The Necessity of Bridging Traditional and New Social Media

In this class, we have learned the strengths and weaknesses of using social media as a campaign tool. In analyzing the strengths and weaknesses, it is important to note the timeliness of using certain social media. For example, unlike Dean’s failed social media attempt, Obama’s online presence in social media was much more timely and extensive as Twitter was emerging as an information highway and facebook was seeing its peak. It is also important to gauge differences in campaign goals to properly assess its success.

In this week’s readings we are faced with two opposing, yet overlapping ideas, that social media certainly has an effect and place in the political realm. The question is how much of an effect does social media actually have and to what degree is it necessary to rely on social media today and in forthcoming campaigns. Will social media make or break every candidate?

In measuring the success of social media, we must be careful and stay aware that this much newer phenomena has a lot of room for development and analysis over time– and has the tendency to widely vary from situation to situation. However, it would be a mistake to undervalue social media as it is an inexpensive outlet for reaching people from all over the world in one space. We understand that social media is one of the main sources for people under 30 in obtaining political information (Neilsen)– the Scola reading pushes us to consider social media as an invaluable necessity today.

I personally agree that a strong social media presence is absolutely necessary for showing connectedness to progressive ideas, while also ensuring outreach to young people on all platforms possible. The Scola reading, in line with the Karpf reading, shows the importance of strategizing around making social media work as an essential element in political campaigning. Conversely, Nielson highlights the limitations of social media and deems other PR arenas as the true guiding light for political campaign success in Blue Digital. Of course, Scola and Nielson provide us with frameworks that prove measuring successes of social media for political campaigns is not so cut and dry.

My question(s) for the class is, can a campaign today see ultimate success without much of a Twitter or Facebook presence? Is it enough to focus on more traditional PR routes? How necessary are mixed methods of traditional and progressive PR?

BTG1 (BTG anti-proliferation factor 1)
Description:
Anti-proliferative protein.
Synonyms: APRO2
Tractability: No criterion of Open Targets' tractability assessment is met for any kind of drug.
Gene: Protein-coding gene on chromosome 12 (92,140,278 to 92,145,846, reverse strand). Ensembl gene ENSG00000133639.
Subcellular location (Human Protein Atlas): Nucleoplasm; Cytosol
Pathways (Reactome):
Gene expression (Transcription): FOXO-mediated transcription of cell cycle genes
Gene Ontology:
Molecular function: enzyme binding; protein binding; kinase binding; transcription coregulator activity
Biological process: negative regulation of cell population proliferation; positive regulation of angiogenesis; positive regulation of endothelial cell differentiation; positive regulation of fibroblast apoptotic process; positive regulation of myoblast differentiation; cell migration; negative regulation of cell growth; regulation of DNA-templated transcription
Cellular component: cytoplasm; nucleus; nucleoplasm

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2 Responses to The Necessity of Bridging Traditional and New Social Media

  1. emilyod17 says:

    I that social media is completely necessary in the modern day campaigning process. People rely heavily on Twitter and Facebook to give the information on varying candidates, and are veering away from traditional news sources like newspapers and broadcast news television. The Internet has given people a fast and convenient way of gaining information and news updates on developments in the political arena, so a candidate must utilize it heavily if it wishes to keep up in the technological era. Traditional PR is still important; however, neglecting the importance of social media would be devastating for a political candidate. Great post!

  2. alemor7 says:

    I also agree that having a digital presence is necessarily and will becoming increasingly more important as time goes on. I also think that tradition campaigning methods are still very important as well. Both are necessary in order to have a fully effective and successful campaign because they target such different demographics. The digital campaign, including Twitter and Facebook, targets the traditionally “not likely to vote” demographic of people between the ages of 18-24, but also encompasses the more tech-savvy baby boomers and everyone in between. This is a crucial demographic because many times it is these potential voters who will not reach out to more traditional campaign methods in order to inform themselves on a candidates position on various topics and overall running platforms. More traditional campaigning methods target those who are not as technologically inclined and provide comfort for them in the sense that it keeps things the same as they are used to from previous campaigns that they have seen and have deemed effective and yielded qualified presidents.

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